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Clevelands House

About The Area

District Municipality of Muskoka, Ontario, Canada

The District Municipality of Muskoka, more generally referred to as the District of Muskoka, Muskoka, or colloquially as the Muskokas, is a Regional Municipality located in Central Ontario, Canada. Muskoka extends from Georgian Bay in the west, to the northern tip of Lake Couchiching in the south, to the western border of Algonquin Provincial Park in the east. Located approximately a two-hour car drive north of Toronto, Muskoka spans 6,475 km2 (2,500 sq mi). Muskoka has some 1,600 lakes, making it a popular cottaging destination.
This region, which, along with Haliburton, Kawartha Lakes, and Peterborough County is referred to as "cottage country", sees over 2.1 million visitors annually. Muskoka is a scenic area sprinkled with picturesque villages and towns, farming communities, and lakeside vacation hotels and resorts near to golf courses, country clubs, and marinas. The regional government seat is Bracebridge and the largest population centre is Huntsville.

The name of the municipality derives from a First Nations chief of the 1850s. Lake Muskoka was then the hunting grounds of a band led by Chief Yellowhead or Mesqua Ukie. He was revered by the government, who built a home for him in Orillia where he lived until his death at the age of 95.
Muskoka has 60,000 permanent residents, but an additional 100,000 seasonal property owners spend their summers in the region every year, making this a major summer colony. Many of the seasonal properties are large mansion-like summer estates, some of which have been passed down through families from generation to generation. Most of these expensive properties can be found along the shores of Muskoka's three major lakes: Lake Muskoka, Lake Rosseau, and Lake Joseph. In recent years, various Hollywood and sports stars have built retreats in Muskoka, including Steven Spielberg, Tom Hanks, Mike Weir, Martin Short, Harry Hamlin, Cindy Crawford, Goldie Hawn and Kurt Russell.

The Muskoka region was ranked #1 for best trips of 2011 by National Geographic. Also was among the best trips of 2012 by National Geographic.

The soap opera Paradise Falls, about a fictitious cottage community, was shot partly on location here, to take advantage of the scenic background. Many summer camps are located in the region, to take advantage of the lakes, which offer opportunities for canoeing, sailing, windsurfing, kayaking, waterskiing, and other water activities. The area provides a refuge from hot cities during the summer months.

There are six municipalities in Muskoka: the towns of Bracebridge, Gravenhurst, and Huntsville; and the townships of Georgian Bay, Lake of Bays, and Muskoka Lakes. The Wahta Mohawk Territory and Moose Point 79 are also in the district.

The animated TV show Total Drama Island was said to take place in an unspecified area in Muskoka, which aired on Teletoon.


Native People

Geography drove history in the Muskoka region. Studded with lakes and rocks, the good land offered an abundance of fishing, hunting, and trapping, but was poorly suited to farming. Largely the land of the Ojibwa people, European inhabitants ignored it while settling the more promising area south of the Severn River. The Ojibwa leader associated with the area was Mesqua Ukie, for whom the land was probably named. The tribe lived south of the region, near present day Orillia. They used Muskoka as their hunting grounds. Another Ojibwa tribe lived in the area of Port Carling, then called Obajewanung. The tribe moved to Parry Sound around 1866.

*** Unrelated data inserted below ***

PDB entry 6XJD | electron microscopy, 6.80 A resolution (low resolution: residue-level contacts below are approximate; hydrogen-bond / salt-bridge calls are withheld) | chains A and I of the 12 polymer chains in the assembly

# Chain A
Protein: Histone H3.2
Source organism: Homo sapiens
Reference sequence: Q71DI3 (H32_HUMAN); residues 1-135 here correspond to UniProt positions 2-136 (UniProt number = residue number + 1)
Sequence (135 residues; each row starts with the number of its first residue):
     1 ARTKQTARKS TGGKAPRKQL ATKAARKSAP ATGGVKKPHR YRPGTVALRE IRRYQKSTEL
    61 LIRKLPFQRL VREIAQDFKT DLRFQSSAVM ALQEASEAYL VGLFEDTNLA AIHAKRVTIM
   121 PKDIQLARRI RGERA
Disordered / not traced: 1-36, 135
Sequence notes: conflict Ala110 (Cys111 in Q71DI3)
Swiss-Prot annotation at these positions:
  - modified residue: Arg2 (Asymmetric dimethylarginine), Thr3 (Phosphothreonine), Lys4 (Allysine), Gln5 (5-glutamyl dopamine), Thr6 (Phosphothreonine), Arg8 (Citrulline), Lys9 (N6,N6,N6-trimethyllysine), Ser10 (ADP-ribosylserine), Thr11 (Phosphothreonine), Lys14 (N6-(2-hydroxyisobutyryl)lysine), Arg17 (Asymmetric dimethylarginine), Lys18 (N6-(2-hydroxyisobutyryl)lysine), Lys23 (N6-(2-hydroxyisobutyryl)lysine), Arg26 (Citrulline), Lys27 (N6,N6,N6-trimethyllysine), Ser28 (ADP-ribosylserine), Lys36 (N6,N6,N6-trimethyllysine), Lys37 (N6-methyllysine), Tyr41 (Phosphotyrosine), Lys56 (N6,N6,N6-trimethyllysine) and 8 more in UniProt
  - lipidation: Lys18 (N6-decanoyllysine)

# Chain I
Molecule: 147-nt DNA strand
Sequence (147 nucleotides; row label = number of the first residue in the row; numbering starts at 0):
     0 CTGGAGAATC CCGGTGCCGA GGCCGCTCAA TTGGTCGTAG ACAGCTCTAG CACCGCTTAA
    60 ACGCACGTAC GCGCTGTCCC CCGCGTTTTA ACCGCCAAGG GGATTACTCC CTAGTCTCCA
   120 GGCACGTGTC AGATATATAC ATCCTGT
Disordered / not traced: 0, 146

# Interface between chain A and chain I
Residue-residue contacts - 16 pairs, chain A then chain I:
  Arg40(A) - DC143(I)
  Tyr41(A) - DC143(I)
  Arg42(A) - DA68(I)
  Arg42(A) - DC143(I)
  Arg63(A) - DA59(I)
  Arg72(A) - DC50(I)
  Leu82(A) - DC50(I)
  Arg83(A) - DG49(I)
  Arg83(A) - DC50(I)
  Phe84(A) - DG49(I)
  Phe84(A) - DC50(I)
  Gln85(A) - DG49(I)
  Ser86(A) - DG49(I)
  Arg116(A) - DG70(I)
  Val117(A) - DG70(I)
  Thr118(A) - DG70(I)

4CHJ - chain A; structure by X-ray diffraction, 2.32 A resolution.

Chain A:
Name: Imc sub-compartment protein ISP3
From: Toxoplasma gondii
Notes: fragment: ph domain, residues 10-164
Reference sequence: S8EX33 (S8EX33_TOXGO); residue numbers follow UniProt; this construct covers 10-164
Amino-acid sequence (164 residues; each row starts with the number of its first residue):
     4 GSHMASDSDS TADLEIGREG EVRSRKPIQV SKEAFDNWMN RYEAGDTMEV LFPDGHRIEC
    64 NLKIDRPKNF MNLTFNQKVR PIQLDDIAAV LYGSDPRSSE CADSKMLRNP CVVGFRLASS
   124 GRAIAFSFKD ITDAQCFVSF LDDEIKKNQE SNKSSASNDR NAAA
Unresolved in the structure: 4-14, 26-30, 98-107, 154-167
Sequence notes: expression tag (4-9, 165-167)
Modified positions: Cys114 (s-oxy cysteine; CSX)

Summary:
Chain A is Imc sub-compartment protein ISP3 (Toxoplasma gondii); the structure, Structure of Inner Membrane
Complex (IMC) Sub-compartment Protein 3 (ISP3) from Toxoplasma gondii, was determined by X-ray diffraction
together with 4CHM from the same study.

European Arrival

Until the late 1760s, the European presence in the region was largely limited to seasonal fur trappers, but no significant trading settlements were established. Canadian government interest increased following the American Revolution when, fearing invasion from its new neighbour to the south, the government began exploring the region. It hoped to develop a settled population there and wanted to find travel lanes between Lake Ontario and Georgian Bay.[3] In 1826, Lieutenant Henry Briscoe became the first European man known to have crossed the middle of Muskoka. The explorer David Thompson drew the first maps of the area in 1837 and possibly camped near present-day Beaumaris.
Canada experienced heavy immigration from Europe in the mid-19th century, especially from Ireland, which experienced famine in the 1840s, and Germany, with refugees fleeing the social unrest of the German Revolutions. As the land south of the Severn was settled, the government planned to open the Muskoka region further north to settlement. Logging licences were issued in 1866 which opened Monck Township to logging.
The lumber industry expanded rapidly, denuding huge tracts of the area. They developed road and water transportation which contributed to later town settlement. The railroad pushed north to support the industry, reaching Gravenhurst in 1875 and Bracebridge in 1885. Road transportation took the form of the Muskoka Colonization Road, begun in 1858 and reaching Bracebridge in 1861. The road was roughly hewn from the woods and was of corduroy construction. Logs were placed perpendicular to the route of travel to keep carriages from sinking in the mud and swamps. This made for extremely rugged travel. The lumbering industry spawned a number of ancillary developments, with settlements springing up to supply the workers. Bracebridge (formerly North Falls) saw some leather-tanning businesses develop. Tanners used the bark from lumber to tan hides, turning what would otherwise be a waste product to effective use.